The stated purpose of the law, according to a "fact sheet" distributed by the Arizona State Senate, is to prohibit "prison inmates from posting or retrieving internet information either personally or through a third party."
The preamble to H.B. 2376, which passed by a wide margin and became law (Arizona Revised Statutes, § 31-242) when signed by the governor March 31, 2000, states:
"Arizona inmates do not currently have access to the internet. However, many prison inmates use third parties to do business with Internet service providers. The inmate can contact friends, family or an Internet service provider via paper mail services in order to post information online from outside the prison. The friend, family member or service provider can then collect any responses to the inmate's posted information and mail those responses to the prisoner, again using paper mail. In this fashion, inmates have access to pen pal services, online chats, and personal web sites."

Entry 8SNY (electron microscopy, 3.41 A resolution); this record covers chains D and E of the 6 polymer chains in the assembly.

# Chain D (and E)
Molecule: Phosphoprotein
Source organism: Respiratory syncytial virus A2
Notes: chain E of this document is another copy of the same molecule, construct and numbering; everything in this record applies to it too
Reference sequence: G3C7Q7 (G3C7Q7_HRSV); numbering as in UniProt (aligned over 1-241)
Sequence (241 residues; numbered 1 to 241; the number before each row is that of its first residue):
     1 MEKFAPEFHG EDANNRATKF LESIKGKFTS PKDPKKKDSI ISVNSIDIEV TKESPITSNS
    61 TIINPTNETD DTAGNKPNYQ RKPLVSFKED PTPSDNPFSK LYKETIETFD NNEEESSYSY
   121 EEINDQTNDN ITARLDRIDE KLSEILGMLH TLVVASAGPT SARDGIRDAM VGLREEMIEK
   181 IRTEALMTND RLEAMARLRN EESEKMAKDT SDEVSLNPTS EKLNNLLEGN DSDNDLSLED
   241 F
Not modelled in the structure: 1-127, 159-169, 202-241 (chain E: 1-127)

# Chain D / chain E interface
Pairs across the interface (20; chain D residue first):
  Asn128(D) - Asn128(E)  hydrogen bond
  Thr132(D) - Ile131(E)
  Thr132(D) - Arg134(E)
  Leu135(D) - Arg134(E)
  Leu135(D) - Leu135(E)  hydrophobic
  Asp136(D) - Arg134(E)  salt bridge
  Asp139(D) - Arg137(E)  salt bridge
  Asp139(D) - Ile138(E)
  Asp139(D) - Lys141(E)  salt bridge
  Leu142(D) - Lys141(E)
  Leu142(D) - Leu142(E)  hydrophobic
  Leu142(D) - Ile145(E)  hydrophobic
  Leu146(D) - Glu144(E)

The law states that non-prisoners would be prosecuted only for "actions done at the inmate's request rather than on the inmate's behalf," but fails to clarify how such a distinction might be made.
Although Arizona prisoners, under the dictates of this law, are prohibited from accessing the Internet the Internet now offers the rest of the world unparalleled access to information about them. The Arizona DOC established an Internet site that identifies all prisoners in the justice system and their current status (www.adcprisoninfo.az.gov).
DOC Director Terry Stewart said the website, called "Inmate Datasearch," is the most comprehensive public inmate database in the United States. It contains records of 112,000 current or former state prisoners, dating from 1985. Information in the database includes aliases, prison location, birth dates and release dates revised weekly.
Sources: Reader Mail, ADOC Press Release
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